27 May 2022
When Ronnie, 8, was diagnosed with Hunter syndrome in August 2016, he received treatment in hospital at first. His mum Chloe says that switching to treatment at home has made a real difference to their lives, allowing them more freedom and flexibility.
Hunter syndrome is a rare genetic disorder that affects physical and mental development in around 1 in every 100,000 to 170,000 boys.
The symptoms usually appear between age 2 and 4 and can include stiff joints, breathing problems, delayed growth and hearing loss. There is currently no cure but enzyme replacement therapy can slow progression of the disease and improve quality of life.
Ronnie, from the North West of England, first received his medication infusions in hospital, on a ward dedicated to children with genetic diseases, before being switched to treatments at home with Sciensus.
“At first the treatment would last up to 8 hours and the nurses were able to deliver it to Ronnie at school once a week,” said mum Chloe. “When the coronavirus pandemic hit, the nurses started visiting Ronnie at home instead and he’s been staying off school for the day. I decided that to make life easier for us all, I would take on the task of monitoring his infusion and removing the needle at the end of the process, so that we could just get on with our day.”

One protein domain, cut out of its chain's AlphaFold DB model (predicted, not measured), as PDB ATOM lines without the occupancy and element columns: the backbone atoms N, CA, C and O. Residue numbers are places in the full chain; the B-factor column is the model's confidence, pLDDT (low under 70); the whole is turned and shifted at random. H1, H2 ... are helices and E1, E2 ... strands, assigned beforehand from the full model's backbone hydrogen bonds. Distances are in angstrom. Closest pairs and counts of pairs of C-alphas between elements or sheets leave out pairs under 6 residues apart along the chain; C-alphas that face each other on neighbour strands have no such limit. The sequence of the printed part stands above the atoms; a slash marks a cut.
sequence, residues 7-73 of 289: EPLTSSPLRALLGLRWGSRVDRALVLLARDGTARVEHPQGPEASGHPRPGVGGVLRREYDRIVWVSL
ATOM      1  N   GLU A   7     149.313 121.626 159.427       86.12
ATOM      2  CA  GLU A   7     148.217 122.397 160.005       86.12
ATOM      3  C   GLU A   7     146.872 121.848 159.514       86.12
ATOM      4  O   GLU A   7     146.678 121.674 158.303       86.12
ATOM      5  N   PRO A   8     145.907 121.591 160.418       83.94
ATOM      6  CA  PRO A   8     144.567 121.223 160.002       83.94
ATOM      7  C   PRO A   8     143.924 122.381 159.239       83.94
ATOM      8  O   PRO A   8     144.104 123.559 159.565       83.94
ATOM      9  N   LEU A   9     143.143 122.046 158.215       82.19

The Sciensus nurses trained Chloe in making sure the infusion goes well and what to do if there are any problems. She also learned how to remove the needle and dispose of the kit at the end of the day. This means that the nurse doesn’t have to stay with Ronnie in the house all day – instead he and his mum can enjoy going to the gym together or go shopping instead, with Ronnie’s medication and kit kept safely in his back-pack.
Chloe said: “The Sciensus nurse puts the needle in and starts the infusion then I take over, so the nurse is only with us for around 45 minutes. All the Sciensus nurses have been brilliant; I can’t fault them.
“Receiving treatment in this way means that Ronnie can just get on with what he enjoys with minimal disruption to his week – going to the cinema, playing on his trampoline, visiting the park or cycling – he even enjoys going to yoga.
“When we were moving from having treatment on the ward, I was really sad to lose the links with the hospital nurses there as I was really attached to them, but it was the best thing we ever did, and I would really recommend Sciensus. Their service is less disruptive to our days and we can just get on with our lives.”